What I'd Like to See in Season 2 of 'Atypical' as a Viewer on the Autism Spectrum
A new Netflix series, “Atypical,” recently premiered. It looks at Sam Gardener, a teen with autism. It depicts his navigation through high school, trying to find a relationship and other aspects of his journey. The series has recently been renewed for a second season! As someone who binge watched Season 1 and is excited for a new season in 2018, I wanted to share my thoughts on the first season and what I’d love to see in the second.
Here’s what I loved about Season 1 of Atypical
They hired an actor with autism to play a character on the spectrum
There’s been a movement in Hollywood recently to audition actors who share the same race or disability of the character they would play. RJ Mitte who plays Walter White Jr. in Breaking Bad actually has cerebral
palsy while playing a character that also has cerebral palsy. Mitte, along with countless other self-advocates, have spoken at length about this. I was happy to see that Anthony Jacques, a young man on the autism spectrum, played the character of Christopher, a friend of Sam’s who also happens to have autism.
Discussing relationships and empathy
Too often it seems the topic of autism and relationships falls through the cracks. A common misconception is that “people with autism lack empathy.” In 2014, I wrote a book called “Autism and Falling in Love”. I wanted to
spread awareness that this couldn’t be farther from the truth based on my experiences trying to find love as an adult with autism. While I didn’t agree with every scene where Sam is looking for love, there were some fantastic high points. One was the scene with Sam and his therapist. I found it meaningful to view a discussion of self-help tips that could help any person. The scene had dialogue where Sam brings up empathy. I found this very relevant to my own journey.
The importance of siblings
Siblings play such a huge role. In “Atypical,” Sam’s younger sister Casey plays a protective role for him, but also wants him to find love. I could instantly relate to this. One of my best friends has a brother on the spectrum who sees him in a similar way to how Casey treats Sam.
Looking to Season 2, here are some things I’d love to see happen
Hiring a full-time consultant who’s on the autism spectrum
“Nothing about us without us” is an often-used quote within our disability community and I think it rings true for any autism-related project. A consultant could also help bring more self-advocates to provide their perspectives, as autism is never a “one-size-fits-all” condition. I’ve had the wonderful opportunity since 2010 to consult on a few autism-related projects, including “Joyful Noise” and “Jane Wants A Boyfriend” (which looks at a woman with autism finding love) to bring a realistic portrayal of autism.
A scene where Sam locks his girlfriend in the closet left me a little worried. What would the reaction be from our community? Especially from some of my mentees who have autism and other disabilities. Would they be offended? While I’ve heard of similar situations, I (or another consultant on the spectrum) would advise caution and reiterate the need for sensitivity in a scene like this. (Note: Michelle Dean had the opportunity to consult on “Atypical” and having a second consultant who is actually on the spectrum to bring in another perspective could help.)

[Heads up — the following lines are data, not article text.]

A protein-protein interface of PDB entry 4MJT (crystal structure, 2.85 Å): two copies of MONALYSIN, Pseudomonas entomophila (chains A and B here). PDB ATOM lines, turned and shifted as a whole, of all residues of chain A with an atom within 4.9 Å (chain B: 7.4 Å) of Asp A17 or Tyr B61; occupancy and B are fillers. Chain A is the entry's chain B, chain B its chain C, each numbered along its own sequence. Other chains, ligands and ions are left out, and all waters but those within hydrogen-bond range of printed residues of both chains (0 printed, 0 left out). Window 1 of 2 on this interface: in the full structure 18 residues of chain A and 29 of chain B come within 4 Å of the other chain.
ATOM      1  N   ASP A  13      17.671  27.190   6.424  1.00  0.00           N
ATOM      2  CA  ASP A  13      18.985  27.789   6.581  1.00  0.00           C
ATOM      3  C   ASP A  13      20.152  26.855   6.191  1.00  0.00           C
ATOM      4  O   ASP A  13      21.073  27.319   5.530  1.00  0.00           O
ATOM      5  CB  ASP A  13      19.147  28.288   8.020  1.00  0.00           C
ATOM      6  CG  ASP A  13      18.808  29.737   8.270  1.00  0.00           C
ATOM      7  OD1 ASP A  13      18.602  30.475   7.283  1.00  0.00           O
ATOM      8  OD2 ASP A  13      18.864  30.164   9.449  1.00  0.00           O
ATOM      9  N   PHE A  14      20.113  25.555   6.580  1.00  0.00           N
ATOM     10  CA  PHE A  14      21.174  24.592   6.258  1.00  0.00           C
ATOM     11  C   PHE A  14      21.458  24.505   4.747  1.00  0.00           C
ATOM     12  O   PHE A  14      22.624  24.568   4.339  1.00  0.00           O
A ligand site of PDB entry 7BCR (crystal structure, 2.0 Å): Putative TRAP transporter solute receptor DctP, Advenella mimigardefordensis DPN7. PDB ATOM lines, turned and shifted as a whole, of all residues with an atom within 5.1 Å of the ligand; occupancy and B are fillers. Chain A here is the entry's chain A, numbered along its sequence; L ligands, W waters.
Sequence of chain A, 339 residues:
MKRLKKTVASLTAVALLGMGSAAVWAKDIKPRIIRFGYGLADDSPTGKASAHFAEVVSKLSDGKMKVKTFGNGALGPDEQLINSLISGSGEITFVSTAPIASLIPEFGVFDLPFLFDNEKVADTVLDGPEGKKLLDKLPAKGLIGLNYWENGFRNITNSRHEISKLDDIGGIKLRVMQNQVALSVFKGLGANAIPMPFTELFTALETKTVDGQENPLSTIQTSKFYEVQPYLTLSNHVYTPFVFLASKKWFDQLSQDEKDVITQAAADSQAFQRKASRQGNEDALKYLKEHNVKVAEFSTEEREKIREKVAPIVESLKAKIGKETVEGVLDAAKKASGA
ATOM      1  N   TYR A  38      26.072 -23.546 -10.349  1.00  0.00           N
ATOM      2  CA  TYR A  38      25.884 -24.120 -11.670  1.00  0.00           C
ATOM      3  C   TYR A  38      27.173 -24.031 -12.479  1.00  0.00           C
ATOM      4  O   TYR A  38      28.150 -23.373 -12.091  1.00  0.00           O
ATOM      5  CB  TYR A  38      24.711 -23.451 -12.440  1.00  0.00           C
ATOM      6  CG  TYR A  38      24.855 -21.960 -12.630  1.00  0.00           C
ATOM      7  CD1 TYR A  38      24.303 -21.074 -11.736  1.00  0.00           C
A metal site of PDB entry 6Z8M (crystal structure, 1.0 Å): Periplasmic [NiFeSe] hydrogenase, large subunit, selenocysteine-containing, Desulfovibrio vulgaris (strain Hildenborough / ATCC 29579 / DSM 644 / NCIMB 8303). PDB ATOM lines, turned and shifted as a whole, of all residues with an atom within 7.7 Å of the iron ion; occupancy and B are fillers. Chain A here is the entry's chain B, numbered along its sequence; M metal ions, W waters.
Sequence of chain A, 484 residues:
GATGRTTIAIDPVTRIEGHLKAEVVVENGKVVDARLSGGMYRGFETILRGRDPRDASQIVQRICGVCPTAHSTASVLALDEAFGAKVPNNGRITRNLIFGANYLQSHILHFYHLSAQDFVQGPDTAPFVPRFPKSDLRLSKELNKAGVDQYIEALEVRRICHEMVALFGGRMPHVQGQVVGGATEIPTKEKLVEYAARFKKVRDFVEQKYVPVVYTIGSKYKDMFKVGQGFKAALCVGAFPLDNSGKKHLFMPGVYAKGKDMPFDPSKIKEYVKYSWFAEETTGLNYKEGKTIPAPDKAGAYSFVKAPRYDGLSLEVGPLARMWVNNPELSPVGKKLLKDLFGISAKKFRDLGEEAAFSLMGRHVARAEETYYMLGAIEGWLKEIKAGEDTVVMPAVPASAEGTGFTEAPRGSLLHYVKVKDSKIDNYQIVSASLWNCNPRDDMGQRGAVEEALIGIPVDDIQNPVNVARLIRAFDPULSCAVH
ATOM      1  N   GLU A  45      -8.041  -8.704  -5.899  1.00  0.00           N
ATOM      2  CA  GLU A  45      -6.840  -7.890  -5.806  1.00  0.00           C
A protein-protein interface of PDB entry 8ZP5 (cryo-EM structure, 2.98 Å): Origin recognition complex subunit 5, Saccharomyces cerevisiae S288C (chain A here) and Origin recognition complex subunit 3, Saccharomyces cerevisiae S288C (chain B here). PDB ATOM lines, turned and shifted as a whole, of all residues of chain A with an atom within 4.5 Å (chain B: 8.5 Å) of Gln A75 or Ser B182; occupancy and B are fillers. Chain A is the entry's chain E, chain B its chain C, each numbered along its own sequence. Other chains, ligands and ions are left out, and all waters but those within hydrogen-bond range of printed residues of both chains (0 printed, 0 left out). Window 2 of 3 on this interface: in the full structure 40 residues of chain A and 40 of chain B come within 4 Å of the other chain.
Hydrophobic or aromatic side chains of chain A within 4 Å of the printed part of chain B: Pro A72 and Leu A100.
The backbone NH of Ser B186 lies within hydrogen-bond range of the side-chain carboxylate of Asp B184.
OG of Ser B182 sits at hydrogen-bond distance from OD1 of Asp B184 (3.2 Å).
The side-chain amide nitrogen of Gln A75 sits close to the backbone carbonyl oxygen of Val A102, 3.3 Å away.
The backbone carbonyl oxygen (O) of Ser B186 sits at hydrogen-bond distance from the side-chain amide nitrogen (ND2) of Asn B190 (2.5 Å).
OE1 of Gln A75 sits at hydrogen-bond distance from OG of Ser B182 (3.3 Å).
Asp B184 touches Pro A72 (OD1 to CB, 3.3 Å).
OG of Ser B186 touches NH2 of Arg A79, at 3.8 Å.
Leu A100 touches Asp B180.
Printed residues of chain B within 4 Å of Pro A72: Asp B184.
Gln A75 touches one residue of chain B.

Looking at other areas young adults with autism have to navigate
While watching Season 1, I enjoyed seeing Sam succeeding at his job at a computer electronics store. Today in the United States, the majority of adults with autism are unemployed or underemployed, making this an important discussion topic. Sam’s boss seems to understand that he has been able to excel. This was one of the more compelling parts of the show for me, and I think the topic could be expanded further in future seasons.
A peer mentor for Sam who has autism, along with other representations of autism on the show
If you’ve met one individual with autism, you’ve met one individual with autism. While Sam has a friend with autism in Christopher, it would be great to find ways for Sam and his family to interact with others on the more severe side of the spectrum. I was anticipating such an interaction when Sam’s mom attended a support group
meeting of other parents who have loved ones on the spectrum. Depicting a character who could play a peer mentor for Sam and who can relate to Sam’s successes and challenges in life would be powerful.
Flashbacks of Sam growing up
Many parents I spoke with, who watched the first season, hoped for examples of Sam’s life growing up (his initial autism diagnosis, starting school, etc.).
Overall, I would consider Season 1 of “Atypical” a success.
As I shared in my recent review of another autism-related project, “The Good Doctor,” “Atypical” received mostly positive reviews (77 percent from critics and 97 percent from audiences on Rotten Tomatoes). The question moving forward for this series is how it will evolve as Sam has to traverse even more hurdles in his life. I think they are off to a fine start, and I’m excited to see where they go from here.
This article originally appeared on Kerry Magro’s website.
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Photo courtesy of Netflix.